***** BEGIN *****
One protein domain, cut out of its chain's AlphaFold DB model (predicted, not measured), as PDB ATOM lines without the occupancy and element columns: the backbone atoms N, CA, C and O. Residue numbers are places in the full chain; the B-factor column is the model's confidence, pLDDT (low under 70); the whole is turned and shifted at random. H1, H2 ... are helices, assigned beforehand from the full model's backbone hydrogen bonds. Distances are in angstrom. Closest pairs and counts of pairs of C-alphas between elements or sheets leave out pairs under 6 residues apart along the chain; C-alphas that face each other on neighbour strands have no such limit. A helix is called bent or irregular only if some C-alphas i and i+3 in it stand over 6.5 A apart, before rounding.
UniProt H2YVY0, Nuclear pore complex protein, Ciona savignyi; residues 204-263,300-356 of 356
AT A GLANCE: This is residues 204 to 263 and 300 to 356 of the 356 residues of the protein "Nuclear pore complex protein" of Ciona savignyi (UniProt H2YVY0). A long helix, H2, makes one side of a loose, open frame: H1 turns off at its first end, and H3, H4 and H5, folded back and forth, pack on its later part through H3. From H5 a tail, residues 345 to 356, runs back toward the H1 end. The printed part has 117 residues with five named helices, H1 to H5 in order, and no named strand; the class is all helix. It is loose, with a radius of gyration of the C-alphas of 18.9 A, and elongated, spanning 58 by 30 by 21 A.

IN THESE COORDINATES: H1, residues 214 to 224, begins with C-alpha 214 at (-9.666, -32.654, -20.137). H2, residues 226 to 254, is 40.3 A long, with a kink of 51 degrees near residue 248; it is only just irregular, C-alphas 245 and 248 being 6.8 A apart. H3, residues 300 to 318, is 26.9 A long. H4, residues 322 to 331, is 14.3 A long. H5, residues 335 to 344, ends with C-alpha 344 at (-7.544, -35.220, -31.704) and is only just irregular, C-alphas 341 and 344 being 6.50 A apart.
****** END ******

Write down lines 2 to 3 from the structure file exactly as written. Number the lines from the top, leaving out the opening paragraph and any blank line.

AT A GLANCE: This is residues 204 to 263 and 300 to 356 of the 356 residues of the protein "Nuclear pore complex protein" of Ciona savignyi (UniProt H2YVY0). A long helix, H2, makes one side of a loose, open frame: H1 turns off at its first end, and H3, H4 and H5, folded back and forth, pack on its later part through H3. From H5 a tail, residues 345 to 356, runs back toward the H1 end. The printed part has 117 residues with five named helices, H1 to H5 in order, and no named strand; the class is all helix. It is loose, with a radius of gyration of the C-alphas of 18.9 A, and elongated, spanning 58 by 30 by 21 A.

IN THESE COORDINATES: H1, residues 214 to 224, begins with C-alpha 214 at (-9.666, -32.654, -20.137). H2, residues 226 to 254, is 40.3 A long, with a kink of 51 degrees near residue 248; it is only just irregular, C-alphas 245 and 248 being 6.8 A apart. H3, residues 300 to 318, is 26.9 A long. H4, residues 322 to 331, is 14.3 A long. H5, residues 335 to 344, ends with C-alpha 344 at (-7.544, -35.220, -31.704) and is only just irregular, C-alphas 341 and 344 being 6.50 A apart.